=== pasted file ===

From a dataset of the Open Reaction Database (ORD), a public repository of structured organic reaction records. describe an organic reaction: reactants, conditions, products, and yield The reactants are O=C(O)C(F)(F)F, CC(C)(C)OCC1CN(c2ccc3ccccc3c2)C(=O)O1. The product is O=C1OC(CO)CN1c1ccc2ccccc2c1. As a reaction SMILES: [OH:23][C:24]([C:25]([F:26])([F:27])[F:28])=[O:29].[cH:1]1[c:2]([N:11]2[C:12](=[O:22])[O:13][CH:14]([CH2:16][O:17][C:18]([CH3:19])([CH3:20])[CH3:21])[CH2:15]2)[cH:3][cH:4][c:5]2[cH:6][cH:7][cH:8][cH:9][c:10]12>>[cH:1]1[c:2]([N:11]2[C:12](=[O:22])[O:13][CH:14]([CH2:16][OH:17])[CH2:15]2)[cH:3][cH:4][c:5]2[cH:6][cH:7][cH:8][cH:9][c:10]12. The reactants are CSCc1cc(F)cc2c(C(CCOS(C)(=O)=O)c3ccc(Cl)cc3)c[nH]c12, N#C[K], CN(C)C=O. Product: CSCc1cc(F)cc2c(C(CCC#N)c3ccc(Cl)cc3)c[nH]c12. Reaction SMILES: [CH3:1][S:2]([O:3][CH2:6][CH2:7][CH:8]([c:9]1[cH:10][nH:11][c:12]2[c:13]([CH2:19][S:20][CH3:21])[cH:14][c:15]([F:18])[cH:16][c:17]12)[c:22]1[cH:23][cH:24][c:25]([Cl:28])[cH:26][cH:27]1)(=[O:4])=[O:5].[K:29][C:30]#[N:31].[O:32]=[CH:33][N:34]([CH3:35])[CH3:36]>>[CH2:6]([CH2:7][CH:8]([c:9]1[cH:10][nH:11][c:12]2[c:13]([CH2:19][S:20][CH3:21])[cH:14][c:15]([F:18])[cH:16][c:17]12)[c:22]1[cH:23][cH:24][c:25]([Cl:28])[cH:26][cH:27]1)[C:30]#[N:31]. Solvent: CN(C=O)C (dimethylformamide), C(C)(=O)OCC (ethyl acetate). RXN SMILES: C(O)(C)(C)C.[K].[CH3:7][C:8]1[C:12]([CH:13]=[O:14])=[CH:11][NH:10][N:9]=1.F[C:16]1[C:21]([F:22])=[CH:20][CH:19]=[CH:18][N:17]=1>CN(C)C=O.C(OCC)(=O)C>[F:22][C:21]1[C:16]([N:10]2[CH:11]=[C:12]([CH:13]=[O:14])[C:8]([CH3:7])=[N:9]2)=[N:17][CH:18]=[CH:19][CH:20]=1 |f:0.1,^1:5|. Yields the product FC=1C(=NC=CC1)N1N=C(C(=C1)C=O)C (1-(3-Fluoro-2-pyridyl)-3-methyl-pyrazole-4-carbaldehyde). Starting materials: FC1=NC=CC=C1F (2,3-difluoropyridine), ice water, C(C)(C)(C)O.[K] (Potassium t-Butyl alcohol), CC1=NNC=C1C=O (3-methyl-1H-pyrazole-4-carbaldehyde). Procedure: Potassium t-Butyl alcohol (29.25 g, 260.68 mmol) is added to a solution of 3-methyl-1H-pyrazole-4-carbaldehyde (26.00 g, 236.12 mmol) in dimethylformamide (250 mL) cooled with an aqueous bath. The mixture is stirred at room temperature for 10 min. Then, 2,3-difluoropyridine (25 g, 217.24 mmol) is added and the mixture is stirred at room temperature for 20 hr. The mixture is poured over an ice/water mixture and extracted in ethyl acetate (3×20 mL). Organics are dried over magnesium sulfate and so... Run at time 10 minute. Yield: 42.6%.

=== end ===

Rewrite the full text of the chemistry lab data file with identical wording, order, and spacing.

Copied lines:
From a dataset of the Open Reaction Database (ORD), a public repository of structured organic reaction records. describe an organic reaction: reactants, conditions, products, and yield The reactants are O=C(O)C(F)(F)F, CC(C)(C)OCC1CN(c2ccc3ccccc3c2)C(=O)O1. The product is O=C1OC(CO)CN1c1ccc2ccccc2c1. As a reaction SMILES: [OH:23][C:24]([C:25]([F:26])([F:27])[F:28])=[O:29].[cH:1]1[c:2]([N:11]2[C:12](=[O:22])[O:13][CH:14]([CH2:16][O:17][C:18]([CH3:19])([CH3:20])[CH3:21])[CH2:15]2)[cH:3][cH:4][c:5]2[cH:6][cH:7][cH:8][cH:9][c:10]12>>[cH:1]1[c:2]([N:11]2[C:12](=[O:22])[O:13][CH:14]([CH2:16][OH:17])[CH2:15]2)[cH:3][cH:4][c:5]2[cH:6][cH:7][cH:8][cH:9][c:10]12. The reactants are CSCc1cc(F)cc2c(C(CCOS(C)(=O)=O)c3ccc(Cl)cc3)c[nH]c12, N#C[K], CN(C)C=O. Product: CSCc1cc(F)cc2c(C(CCC#N)c3ccc(Cl)cc3)c[nH]c12. Reaction SMILES: [CH3:1][S:2]([O:3][CH2:6][CH2:7][CH:8]([c:9]1[cH:10][nH:11][c:12]2[c:13]([CH2:19][S:20][CH3:21])[cH:14][c:15]([F:18])[cH:16][c:17]12)[c:22]1[cH:23][cH:24][c:25]([Cl:28])[cH:26][cH:27]1)(=[O:4])=[O:5].[K:29][C:30]#[N:31].[O:32]=[CH:33][N:34]([CH3:35])[CH3:36]>>[CH2:6]([CH2:7][CH:8]([c:9]1[cH:10][nH:11][c:12]2[c:13]([CH2:19][S:20][CH3:21])[cH:14][c:15]([F:18])[cH:16][c:17]12)[c:22]1[cH:23][cH:24][c:25]([Cl:28])[cH:26][cH:27]1)[C:30]#[N:31]. Solvent: CN(C=O)C (dimethylformamide), C(C)(=O)OCC (ethyl acetate). RXN SMILES: C(O)(C)(C)C.[K].[CH3:7][C:8]1[C:12]([CH:13]=[O:14])=[CH:11][NH:10][N:9]=1.F[C:16]1[C:21]([F:22])=[CH:20][CH:19]=[CH:18][N:17]=1>CN(C)C=O.C(OCC)(=O)C>[F:22][C:21]1[C:16]([N:10]2[CH:11]=[C:12]([CH:13]=[O:14])[C:8]([CH3:7])=[N:9]2)=[N:17][CH:18]=[CH:19][CH:20]=1 |f:0.1,^1:5|. Yields the product FC=1C(=NC=CC1)N1N=C(C(=C1)C=O)C (1-(3-Fluoro-2-pyridyl)-3-methyl-pyrazole-4-carbaldehyde). Starting materials: FC1=NC=CC=C1F (2,3-difluoropyridine), ice water, C(C)(C)(C)O.[K] (Potassium t-Butyl alcohol), CC1=NNC=C1C=O (3-methyl-1H-pyrazole-4-carbaldehyde). Procedure: Potassium t-Butyl alcohol (29.25 g, 260.68 mmol) is added to a solution of 3-methyl-1H-pyrazole-4-carbaldehyde (26.00 g, 236.12 mmol) in dimethylformamide (250 mL) cooled with an aqueous bath. The mixture is stirred at room temperature for 10 min. Then, 2,3-difluoropyridine (25 g, 217.24 mmol) is added and the mixture is stirred at room temperature for 20 hr. The mixture is poured over an ice/water mixture and extracted in ethyl acetate (3×20 mL). Organics are dried over magnesium sulfate and so... Run at time 10 minute. Yield: 42.6%.